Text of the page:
This article was originally published in the Spring 2013 issue of The Medallion.

By Amy Borgens, State Marine Archeologist

In the northern Gulf of Mexico’s shallow waters, visibility is often poor at best. But beneath the lightly lapping waves are the remains of a diverse array of historic shipwrecks, some discovered, but most unknown to archeologists, historians, and enthusiasts.

The Texas Historical Commission’s (THC) marine archeology program has long been involved with efforts to explore the gulf’s rich maritime history, spanning more than 500 years. Evidence of this history remains wrecked on the seafloor, including ships of commerce and exploration, along with vessels of war, privateers, and pirates.

Management and protection of these sites in the gulf is governed by state and federal agencies, based on their unique jurisdictions. Texas’ maritime boundary extends offshore 3 leagues (9 nautical miles, 10.34 miles) with U.S. territorial waters terminating at 12 nautical miles. Federal oversight extends an additional 200 miles in a region categorized as the U.S. Exclusive Economic Zone.

Two recent shipwreck investigations in these offshore areas demonstrate the current and emerging technologies used to “see” shipwrecks in low-visibility waters. These investigations also highlight successful collaborations between federal and state agencies, private companies, and community interest groups.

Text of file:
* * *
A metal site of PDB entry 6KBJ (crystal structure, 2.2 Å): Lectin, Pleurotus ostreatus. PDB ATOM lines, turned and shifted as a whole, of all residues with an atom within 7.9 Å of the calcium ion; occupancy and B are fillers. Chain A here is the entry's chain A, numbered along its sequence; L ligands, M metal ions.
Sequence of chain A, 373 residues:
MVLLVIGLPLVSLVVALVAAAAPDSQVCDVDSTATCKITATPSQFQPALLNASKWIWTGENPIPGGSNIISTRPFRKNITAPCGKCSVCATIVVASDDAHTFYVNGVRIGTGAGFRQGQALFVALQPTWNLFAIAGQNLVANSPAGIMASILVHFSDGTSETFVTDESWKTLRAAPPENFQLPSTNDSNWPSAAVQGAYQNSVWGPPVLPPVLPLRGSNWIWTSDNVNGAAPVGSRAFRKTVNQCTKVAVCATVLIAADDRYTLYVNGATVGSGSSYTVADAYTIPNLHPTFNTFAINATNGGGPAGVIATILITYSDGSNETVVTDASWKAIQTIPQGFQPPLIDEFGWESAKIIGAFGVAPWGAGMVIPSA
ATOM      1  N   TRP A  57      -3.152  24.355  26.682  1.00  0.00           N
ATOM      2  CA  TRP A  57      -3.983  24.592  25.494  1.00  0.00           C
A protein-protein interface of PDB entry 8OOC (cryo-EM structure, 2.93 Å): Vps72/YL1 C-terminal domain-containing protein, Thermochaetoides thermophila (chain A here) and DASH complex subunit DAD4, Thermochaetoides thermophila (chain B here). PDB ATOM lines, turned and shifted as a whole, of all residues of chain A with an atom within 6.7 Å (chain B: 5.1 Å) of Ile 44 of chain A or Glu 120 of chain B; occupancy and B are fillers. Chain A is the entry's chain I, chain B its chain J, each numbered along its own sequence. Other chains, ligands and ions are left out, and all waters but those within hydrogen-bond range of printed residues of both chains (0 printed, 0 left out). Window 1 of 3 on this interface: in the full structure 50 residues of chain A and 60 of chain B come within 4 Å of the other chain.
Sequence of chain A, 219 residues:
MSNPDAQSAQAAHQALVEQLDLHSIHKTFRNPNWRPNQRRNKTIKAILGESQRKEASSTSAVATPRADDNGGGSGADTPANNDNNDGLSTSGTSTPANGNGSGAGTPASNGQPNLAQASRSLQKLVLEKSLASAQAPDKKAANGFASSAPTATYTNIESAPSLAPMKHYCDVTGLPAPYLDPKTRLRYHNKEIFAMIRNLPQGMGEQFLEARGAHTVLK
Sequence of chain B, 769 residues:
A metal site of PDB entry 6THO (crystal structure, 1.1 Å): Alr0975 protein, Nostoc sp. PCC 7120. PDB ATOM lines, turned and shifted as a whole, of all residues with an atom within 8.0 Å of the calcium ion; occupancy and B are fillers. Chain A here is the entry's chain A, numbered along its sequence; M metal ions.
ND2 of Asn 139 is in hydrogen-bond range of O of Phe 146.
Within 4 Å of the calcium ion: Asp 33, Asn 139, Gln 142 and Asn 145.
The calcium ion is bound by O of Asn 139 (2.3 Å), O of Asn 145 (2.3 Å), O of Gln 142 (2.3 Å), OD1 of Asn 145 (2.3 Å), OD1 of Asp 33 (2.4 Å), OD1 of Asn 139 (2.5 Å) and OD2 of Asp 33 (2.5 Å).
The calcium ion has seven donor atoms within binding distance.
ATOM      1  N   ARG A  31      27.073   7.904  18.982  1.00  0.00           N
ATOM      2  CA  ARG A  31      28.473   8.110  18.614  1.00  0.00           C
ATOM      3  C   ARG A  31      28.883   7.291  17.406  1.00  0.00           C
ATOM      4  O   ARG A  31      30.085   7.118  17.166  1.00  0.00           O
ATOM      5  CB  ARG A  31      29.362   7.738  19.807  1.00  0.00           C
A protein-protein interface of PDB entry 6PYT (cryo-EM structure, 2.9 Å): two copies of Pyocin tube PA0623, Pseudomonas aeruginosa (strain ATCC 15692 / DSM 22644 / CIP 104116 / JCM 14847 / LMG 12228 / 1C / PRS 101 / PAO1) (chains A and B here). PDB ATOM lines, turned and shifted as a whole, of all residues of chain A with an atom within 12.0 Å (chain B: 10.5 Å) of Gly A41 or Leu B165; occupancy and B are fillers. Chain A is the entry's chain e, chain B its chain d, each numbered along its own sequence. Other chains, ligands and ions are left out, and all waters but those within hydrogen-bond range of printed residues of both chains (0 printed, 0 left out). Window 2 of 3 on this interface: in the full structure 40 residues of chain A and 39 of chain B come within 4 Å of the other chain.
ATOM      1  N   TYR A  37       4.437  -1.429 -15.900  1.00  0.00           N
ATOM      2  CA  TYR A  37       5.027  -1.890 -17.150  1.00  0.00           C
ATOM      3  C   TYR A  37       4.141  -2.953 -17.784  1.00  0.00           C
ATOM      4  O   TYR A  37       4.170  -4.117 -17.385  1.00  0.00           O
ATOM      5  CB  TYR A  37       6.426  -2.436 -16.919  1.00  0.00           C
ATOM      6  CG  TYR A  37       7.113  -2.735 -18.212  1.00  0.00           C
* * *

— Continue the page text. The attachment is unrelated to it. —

In early January 1863, the 210-foot steam warship USS Hatteras was stationed off Galveston during the Union bombardment of the city. When the Hatteras ventured into the gulf in pursuit of an unknown vessel on the evening of January 11, its captain and crew could never have anticipated the mark it would make on history or its influence on protective legislation for historic shipwrecks more than 100 years later.

Hatteras approached the unidentified steamship, only to discover it was the infamous Confederate raider CSS Alabama. Hatteras was disabled during a brief exchange of cannon fire, and sank in less than 15 minutes with the loss of two lives. This was the only naval battle during the Civil War to occur offshore in the Gulf of Mexico, and the only U.S. warship sunk at sea by Confederate forces during the war.

A computer scan of a shipwreck
BlueView image of USS Hatteras. Photo: NOAA and Teledyne BlueView

Dr. Paul Cloutier, a Rice University physics professor, discovered the shipwreck in 1976, and his early salvage attempt was the first major challenge to U.S. ownership of its sunken military properties. The landmark court case inexorably established the government’s claim on its historic shipwrecks.

Hatteras is approximately 20 miles off Galveston, and protection of this shipwreck is largely managed by the U.S. government through the Naval History and Heritage Command (NHHC), the Bureau of Ocean Energy Management (BOEM), and the Bureau of Safety and Environmental Enforcement (BSEE).

“We’ve worked closely with federal agencies in monitoring this significant archeological site ever since the wreck was discovered,” explains Pat Mercado-Allinger, director of the THC’s Archeology Division.

Renewed interest in Hatteras was triggered by an examination of the wreck in 2010 during a BOEM-funded study. Archeologists from Tesla Offshore, Inc. observed changes at the wreck, recognizing the site was more exposed than in the past and evidence of potential looting.